Contracts as a Barrier to Entry in Markets with Nonpivotal Buyers†

Contracts as a Barrier to Entry in Markets with Nonpivotal Buyers† AbstractConsidering markets with nonpivotal buyers, we analyze the anticompetitive effects of breakup fees used by an incumbent facing a more efficient entrant in the future. Buyers differ in their intrinsic switching costs. Breakup fees are profitably used to foreclose entry, regardless of the entrant's efficiency advantage or level of switching costs. Banning breakup fees is beneficial to consumers. The ban enhances the total welfare unless the entrant's efficiency is close to the incumbent's. Inefficient foreclosure arises not because of rent shifting from the entrant, but because the incumbent uses a long-term contract to manipulate consumers' expected surplus from not signing it. (JEL D11, D21, D43, D86, L13, L51) http://www.deepdyve.com/assets/images/DeepDyve-Logo-lg.png American Economic Review American Economic Association

Contracts as a Barrier to Entry in Markets with Nonpivotal Buyers†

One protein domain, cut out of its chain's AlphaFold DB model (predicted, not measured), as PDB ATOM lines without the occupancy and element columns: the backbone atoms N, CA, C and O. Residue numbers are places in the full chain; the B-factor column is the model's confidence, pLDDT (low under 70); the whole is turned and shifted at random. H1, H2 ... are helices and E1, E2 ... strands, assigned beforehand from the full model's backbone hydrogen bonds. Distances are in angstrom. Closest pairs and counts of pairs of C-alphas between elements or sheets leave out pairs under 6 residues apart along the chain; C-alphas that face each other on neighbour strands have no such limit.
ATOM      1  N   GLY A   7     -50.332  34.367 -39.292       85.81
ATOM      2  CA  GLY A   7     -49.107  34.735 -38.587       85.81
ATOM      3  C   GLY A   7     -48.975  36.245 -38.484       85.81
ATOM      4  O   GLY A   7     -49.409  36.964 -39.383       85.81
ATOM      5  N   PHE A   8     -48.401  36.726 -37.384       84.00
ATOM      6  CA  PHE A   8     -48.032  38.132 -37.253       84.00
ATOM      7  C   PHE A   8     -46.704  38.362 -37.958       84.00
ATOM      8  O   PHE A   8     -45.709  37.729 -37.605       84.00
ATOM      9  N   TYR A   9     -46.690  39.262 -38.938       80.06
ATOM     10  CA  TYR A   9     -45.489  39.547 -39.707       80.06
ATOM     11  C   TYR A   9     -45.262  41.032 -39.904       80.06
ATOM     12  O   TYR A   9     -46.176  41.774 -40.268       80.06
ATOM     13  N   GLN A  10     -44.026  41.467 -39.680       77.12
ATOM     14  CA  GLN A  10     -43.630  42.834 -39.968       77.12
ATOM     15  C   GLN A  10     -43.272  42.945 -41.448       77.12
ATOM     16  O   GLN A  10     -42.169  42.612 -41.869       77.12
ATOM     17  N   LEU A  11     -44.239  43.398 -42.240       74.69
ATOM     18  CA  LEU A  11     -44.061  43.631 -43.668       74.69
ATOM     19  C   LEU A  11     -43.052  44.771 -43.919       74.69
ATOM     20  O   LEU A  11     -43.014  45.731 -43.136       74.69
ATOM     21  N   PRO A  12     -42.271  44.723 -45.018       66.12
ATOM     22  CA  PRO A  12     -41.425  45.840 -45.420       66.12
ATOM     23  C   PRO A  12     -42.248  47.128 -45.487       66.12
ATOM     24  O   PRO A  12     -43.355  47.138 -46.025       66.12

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Publisher
American Economic Association
Copyright
Copyright © 2017 © American Economic Association
ISSN
0002-8282
D.O.I.
10.1257/aer.20151710
Publisher site
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Abstract

AbstractConsidering markets with nonpivotal buyers, we analyze the anticompetitive effects of breakup fees used by an incumbent facing a more efficient entrant in the future. Buyers differ in their intrinsic switching costs. Breakup fees are profitably used to foreclose entry, regardless of the entrant's efficiency advantage or level of switching costs. Banning breakup fees is beneficial to consumers. The ban enhances the total welfare unless the entrant's efficiency is close to the incumbent's. Inefficient foreclosure arises not because of rent shifting from the entrant, but because the incumbent uses a long-term contract to manipulate consumers' expected surplus from not signing it. (JEL D11, D21, D43, D86, L13, L51)

Journal

American Economic ReviewAmerican Economic Association

Published: Jul 1, 2017

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